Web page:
Senior UN officials have attended negotiation sessions under the Lusaka initiative, and Annan appointed UN Special Envoy for the DRC Peace Process Moustapha Niasse on 1 April to determine the positions of the parties, identify obstacles to the signing of a ceasefire agreement and make recommendations on a possible UN role to complement existing peace initiatives. Niasse briefed the Security Council on the findings of his mission in a closed-door session on Monday.

South Africa

On 23 August, prior to the creation of the Chiluba-led committee on the DRC peace process, a SADC meeting mandated former South African President Nelson Mandela, then chairman of SADC, to organise a DRC ceasefire in consultation with the OAU Secretary-General. Mandela's mediation efforts were reportedly constrained by differences of opinion with Zimbabwean President Robert Mugabe, who heads the SADC security committee that authorised the military intervention in support of Kabila.

The US magazine 'Newsweek' earlier this month reported that new President Thabo Mbeki would announce a fresh peace initiative - involving the deployment of South African peacekeepers and the transformation of the belligerent foreign army units in the DRC into a peacekeeping force - but government officials have denied the report, saying South Africa supported the Lusaka peace process.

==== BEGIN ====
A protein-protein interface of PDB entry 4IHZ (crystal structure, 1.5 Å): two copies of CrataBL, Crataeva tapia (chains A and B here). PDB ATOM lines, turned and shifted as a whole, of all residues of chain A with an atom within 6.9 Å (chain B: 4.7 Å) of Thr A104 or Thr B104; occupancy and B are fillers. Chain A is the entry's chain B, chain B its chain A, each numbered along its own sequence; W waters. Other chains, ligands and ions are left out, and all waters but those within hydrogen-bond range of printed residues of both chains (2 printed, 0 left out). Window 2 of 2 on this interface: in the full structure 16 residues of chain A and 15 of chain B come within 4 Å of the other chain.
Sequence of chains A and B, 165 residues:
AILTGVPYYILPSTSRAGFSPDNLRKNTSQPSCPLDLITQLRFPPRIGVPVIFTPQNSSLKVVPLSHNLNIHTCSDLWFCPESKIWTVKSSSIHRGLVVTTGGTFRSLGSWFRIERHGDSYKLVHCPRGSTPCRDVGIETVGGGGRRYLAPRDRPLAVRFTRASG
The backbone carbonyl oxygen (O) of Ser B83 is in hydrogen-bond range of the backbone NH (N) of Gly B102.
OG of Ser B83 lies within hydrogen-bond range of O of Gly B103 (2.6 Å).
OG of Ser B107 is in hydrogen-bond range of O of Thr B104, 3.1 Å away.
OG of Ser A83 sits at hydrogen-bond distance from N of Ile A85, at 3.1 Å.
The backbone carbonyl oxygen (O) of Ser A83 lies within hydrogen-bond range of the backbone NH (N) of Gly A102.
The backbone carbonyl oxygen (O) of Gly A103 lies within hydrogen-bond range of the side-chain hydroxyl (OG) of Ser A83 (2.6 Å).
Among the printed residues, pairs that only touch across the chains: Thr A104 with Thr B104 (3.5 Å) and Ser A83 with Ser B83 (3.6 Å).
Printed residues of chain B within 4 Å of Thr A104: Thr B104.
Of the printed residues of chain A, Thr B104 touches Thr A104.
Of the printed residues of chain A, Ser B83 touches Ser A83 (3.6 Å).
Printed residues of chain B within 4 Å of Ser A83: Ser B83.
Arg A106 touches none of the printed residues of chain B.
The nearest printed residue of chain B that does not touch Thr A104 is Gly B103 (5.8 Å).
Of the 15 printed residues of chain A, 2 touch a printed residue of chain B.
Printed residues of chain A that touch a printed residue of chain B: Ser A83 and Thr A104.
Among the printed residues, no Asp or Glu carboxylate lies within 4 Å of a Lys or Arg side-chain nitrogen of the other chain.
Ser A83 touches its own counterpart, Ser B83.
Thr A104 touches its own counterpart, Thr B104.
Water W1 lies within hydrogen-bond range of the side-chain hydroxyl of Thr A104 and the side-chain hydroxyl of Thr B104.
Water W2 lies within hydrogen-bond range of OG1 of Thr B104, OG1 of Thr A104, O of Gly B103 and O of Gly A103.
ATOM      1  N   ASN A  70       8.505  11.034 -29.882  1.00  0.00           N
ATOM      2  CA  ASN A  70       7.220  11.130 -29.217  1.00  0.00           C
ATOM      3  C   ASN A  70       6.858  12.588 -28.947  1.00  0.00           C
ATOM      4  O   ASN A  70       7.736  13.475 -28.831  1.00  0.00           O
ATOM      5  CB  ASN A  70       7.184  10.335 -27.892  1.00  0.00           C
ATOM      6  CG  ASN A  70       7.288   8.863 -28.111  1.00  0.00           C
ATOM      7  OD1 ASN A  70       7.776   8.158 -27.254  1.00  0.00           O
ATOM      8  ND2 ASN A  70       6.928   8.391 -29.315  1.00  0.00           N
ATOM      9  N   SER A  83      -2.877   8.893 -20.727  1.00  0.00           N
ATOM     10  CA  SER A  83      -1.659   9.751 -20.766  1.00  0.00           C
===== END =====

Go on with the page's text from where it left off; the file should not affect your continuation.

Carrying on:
IRIN Special Report on the problems of policing a future peace agreement in the DRC

JOHANNESBURG, 10 June (IRIN) - Any future peace deal in the Democratic Republic of the Congo (DRC) would require the deployment of thousands of peacekeepers to monitor the ceasefire and withdrawal of foreign forces - a daunting undertaking given the size of the country and complexity of the conflict.

It is a commitment which at the moment has had few takers, security analysts told IRIN.

"I just become overwhelmed with the problem of trying to think through a plan," Mark Malan of the Pretoria-based Institute of Security Studies told IRIN on Thursday. "There are so many actors and so many interests at stake, it might not even be peacekeepable."

South Africa wary

South Africa, as the regional superpower, has often been cited as the natural lead nation in any multinational or UN peacekeeping mission for the DRC. However, South African officials are far more reticent. "It would be a mammoth task. We are being pressed into a corner, but it is something that would have to be studied very, very carefully," one foreign ministry source said.

Another senior official pointed out that "there are no specific plans at the moment" but a deployment would be a "political decision." The official added that South Africa has no peacekeeping experience, and with only two battalions trained as peacekeepers, the DRC would not be an ideal "maiden mission".